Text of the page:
Adultery & the Death of Covenant
S. M. Hutchens on the Seventh Commandment
It has been nearly a generation now since I had my first intimate exposure to an institution constituted in a lie. During my early years of doctoral study I took the pastorate of a small Congregational church. I had never been a Congregationalist, but the church’s presentation of itself and its denomination did not offend. It had a “mainline” flavor, but each congregation was free to decide on its own complexion, so long as it remained congregationally governed, and could have as little or as much to do with the national organization as it pleased. Although the Nicene and Apostles’ Creeds were found in the worship materials in the back of its hymnal, on Sunday mornings the congregation would recite the beautiful Salem Church Covenant of 1629:
It was not long, however, before I ran into trouble. Finding much ambiguity and irresolution in the congregation on the cardinal doctrines of the faith, I decided to begin clearing things up by having it recite, from the hymnal, the Apostles’ Creed, upon which I proposed to preach a series of sermons. The woman whom I eventually found to be the controller of the church brought me up short immediately: We do not recite creeds in this church because we don’t believe in them. Creeds divide; covenants unite, and we are a covenantal church.
Aghast at the manifest nonsense of the possibility of a common pilgrimage without common belief, I queried the leadership on this matter frequently. Producing Williston Walker’s Creeds and Platforms of Congregationalism, which showed that creeds—written expressly to exclude people who could not hold to them—were an integral part of Congregationalism from the beginning, did no good at all. The response was a collective yawn and shrug of the shoulders: Congregationalism has no creeds. Walker must have been a Presbyterian or something. They had been under the spell too long.
Curious as to how this could happen, I began to look at the influences that had formed the thirty-year-old denomination, and quickly found the answer. The most influential intellectuals in the national group were committed liberals who disliked creeds, including Congregational creeds, for the reason all religious liberals dislike firm statements of traditional Christian belief. Over years of preaching at national and regional conferences, writing books and pamphlets, dominating the denominational magazine, and exercising influence by filling major pulpits, they had managed to convince their little denomination of an egregious, ahistorical, and entirely irrational lie that a child could see through in a minute. The old Salem Covenant, which clearly included implicit belief in the fundamentals of Christian faith, no longer corresponded to the reality of the institution. It had been emptied of its content by bad men who were spoken of as saints, and whose critics were treated as devils.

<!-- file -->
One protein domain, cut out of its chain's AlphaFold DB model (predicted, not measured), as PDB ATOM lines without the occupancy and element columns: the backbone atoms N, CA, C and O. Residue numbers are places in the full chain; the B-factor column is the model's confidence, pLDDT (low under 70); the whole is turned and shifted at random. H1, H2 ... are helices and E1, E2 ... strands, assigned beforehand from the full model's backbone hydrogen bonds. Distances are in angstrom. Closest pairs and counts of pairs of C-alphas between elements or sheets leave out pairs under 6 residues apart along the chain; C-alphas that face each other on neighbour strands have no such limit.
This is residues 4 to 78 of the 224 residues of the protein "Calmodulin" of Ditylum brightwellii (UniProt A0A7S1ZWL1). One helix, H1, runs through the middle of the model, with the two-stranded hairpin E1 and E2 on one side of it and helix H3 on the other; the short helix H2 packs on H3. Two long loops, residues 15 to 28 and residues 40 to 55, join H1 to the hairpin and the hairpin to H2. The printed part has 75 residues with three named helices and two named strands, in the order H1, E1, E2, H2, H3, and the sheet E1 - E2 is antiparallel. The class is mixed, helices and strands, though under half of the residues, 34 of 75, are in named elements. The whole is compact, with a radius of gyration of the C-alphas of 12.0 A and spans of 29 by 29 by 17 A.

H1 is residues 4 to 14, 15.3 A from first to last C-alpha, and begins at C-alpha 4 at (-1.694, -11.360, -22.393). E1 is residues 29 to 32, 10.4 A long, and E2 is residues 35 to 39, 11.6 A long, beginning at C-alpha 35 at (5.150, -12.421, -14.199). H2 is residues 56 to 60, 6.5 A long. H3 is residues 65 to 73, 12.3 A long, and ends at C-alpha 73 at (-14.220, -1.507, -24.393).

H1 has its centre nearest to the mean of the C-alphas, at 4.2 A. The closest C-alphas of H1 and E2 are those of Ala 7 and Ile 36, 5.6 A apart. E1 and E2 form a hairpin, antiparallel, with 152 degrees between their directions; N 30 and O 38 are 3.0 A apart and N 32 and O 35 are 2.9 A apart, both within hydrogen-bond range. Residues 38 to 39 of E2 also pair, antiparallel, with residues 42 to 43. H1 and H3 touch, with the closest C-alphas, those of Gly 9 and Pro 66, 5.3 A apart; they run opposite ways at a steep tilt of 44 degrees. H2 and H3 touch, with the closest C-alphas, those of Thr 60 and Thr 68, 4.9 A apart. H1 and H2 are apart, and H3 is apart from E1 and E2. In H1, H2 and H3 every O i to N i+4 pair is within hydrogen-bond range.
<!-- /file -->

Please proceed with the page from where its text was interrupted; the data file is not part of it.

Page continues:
The little church eventually died (I could not revive it, but did stay to bury it), and its denomination, already small, soon gained the dubious distinction of being one of the fastest shrinking in the United States. I think this came about mostly because of the militant agnosticism imposed upon it by its church fathers, who thought to make it liberal by omitting creeds, but instead made it nothing at all. It was allowed to become neither liberal nor conservative, neither orthodox nor heterodox. It stood for nothing but mere Congregationalism, which is not enough to sustain the pilgrim soul, especially if it doesn’t qualify for the Daughters of the American Revolution.
Even religious liberalism has, after its own fashion, distinctly articulable beliefs, provides its adherents with a canon of sins that it has the power to forgive, and holds forth the promise of a better life through what it takes for moral progress. By doing away with the very possibility of a creed, those who formed the church’s constitution aborted at the outset its ability to be anything meaningful at all, and gave it nothing to do but wander in the desert, torn about by the vague, competing forces within it, until collapse and death. The covenant that had drawn the colonial churches together by representing a collective will to believe common doctrine no longer stood for the reality of the institution.
Marriage is also an institution founded on covenant, and it, too, dies when its reality no longer corresponds to the agreement upon which it is based. The marriage covenant is made, as are all covenants, not only of positive beliefs and inclusions, but of denials and exclusions. It is not simply a compact to live together amicably, to “walk together,” as it were, but has an exclusivistic element that guards the intimate center (from which its issue arises) from unlawful alienations. At its base is Adam’s recognition and declaration that the woman made by God for him is flesh of his own flesh. From this declaratory covenant and the positive relation it confirmed, come all the negatives that surround and define it—since it is this, it is not that: A man shall leave his father and mother and cleave to his wife; he shall love her as he loves himself; she shall submit to him; forsaking all others, he and she shall keep themselves only unto the other as long as they both shall live; and the seventh commandment: they shall not commit adultery. Children are the natural issue and blessing of the marriage, whose home is the union of their parents, which union is made not only of what the partners are to each other, but of what they are not to the world that surrounds them.